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ATL
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Atlanta
Digital

 

automatic doors
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By Joe Zgrabik

Kathleen Carroll works with the American Association of Automatic Door Manufacturers (AAADM) and its members. She spends her days monitoring state and federal legislation on physical access to public buildings, reaching out to government agencies that can expand this access, and generally looking at life through the lens of a person needing assistance getting around. She understands, perhaps better than most able-bodied citizens, the challenges that face people with physical disadvantages trying to navigate a world built for people with a fully functioning body.

Then she found herself in a wheelchair and realized even she had a few things to learn.

Kathleen stresses that her situation was temporary, and she can in no way compare it to a person facing a lifetime of disability. But it did give her additional insight, that can’t be gleaned simply from imagination, about how important accessible doorways are to helping all individuals maintain their independence.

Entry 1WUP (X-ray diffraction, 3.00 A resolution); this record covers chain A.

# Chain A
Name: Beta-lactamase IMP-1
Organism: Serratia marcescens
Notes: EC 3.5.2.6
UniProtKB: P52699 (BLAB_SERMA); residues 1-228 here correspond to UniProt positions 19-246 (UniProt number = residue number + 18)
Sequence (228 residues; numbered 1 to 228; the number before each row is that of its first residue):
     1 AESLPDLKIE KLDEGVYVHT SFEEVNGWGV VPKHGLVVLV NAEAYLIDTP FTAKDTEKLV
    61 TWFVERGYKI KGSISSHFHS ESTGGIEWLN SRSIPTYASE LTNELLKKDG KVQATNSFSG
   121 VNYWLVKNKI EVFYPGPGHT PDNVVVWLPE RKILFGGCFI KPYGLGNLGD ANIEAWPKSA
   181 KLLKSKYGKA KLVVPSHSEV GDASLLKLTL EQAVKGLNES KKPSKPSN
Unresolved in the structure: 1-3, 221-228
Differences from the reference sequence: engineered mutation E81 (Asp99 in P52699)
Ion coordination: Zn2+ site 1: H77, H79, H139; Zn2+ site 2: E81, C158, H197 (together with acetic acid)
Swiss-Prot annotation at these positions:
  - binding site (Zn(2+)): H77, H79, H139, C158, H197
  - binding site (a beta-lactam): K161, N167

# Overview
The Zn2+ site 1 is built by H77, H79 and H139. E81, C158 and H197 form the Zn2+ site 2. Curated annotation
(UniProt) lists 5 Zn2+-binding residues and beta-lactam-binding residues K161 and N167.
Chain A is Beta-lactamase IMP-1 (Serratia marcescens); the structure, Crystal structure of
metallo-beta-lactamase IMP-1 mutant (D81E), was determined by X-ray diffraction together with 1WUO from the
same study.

Experiencing Life In A Wheelchair

Kathleen was enjoying the second day of her Puerto Rican vacation when she slipped on a marble floor at her hotel, came down hard, and broke her right ankle. She spent the remainder of her vacation in a wheelchair, attempting to navigate a resort that had automatic doors at its main entrance…and nowhere else.

“Suddenly, I was relying on the kindness of strangers to get anywhere within the hotel property—out to the beach, onto the patio, even into my room,” said Carroll.

She realized that, along with frustration over her lack of mobility, the loss of independence was a crushing blow. “I’m used to doing things for myself, now I can’t,” said Carroll. “Many people with disabilities, our wounded veterans for example, remember well a time when they didn’t need help and are suddenly thrust into a new world. And people who’ve lived with their disabilities since childhood or birth, they still want to live as independently as they can. It’s up to the world-at-large to do everything it can to make this possible.”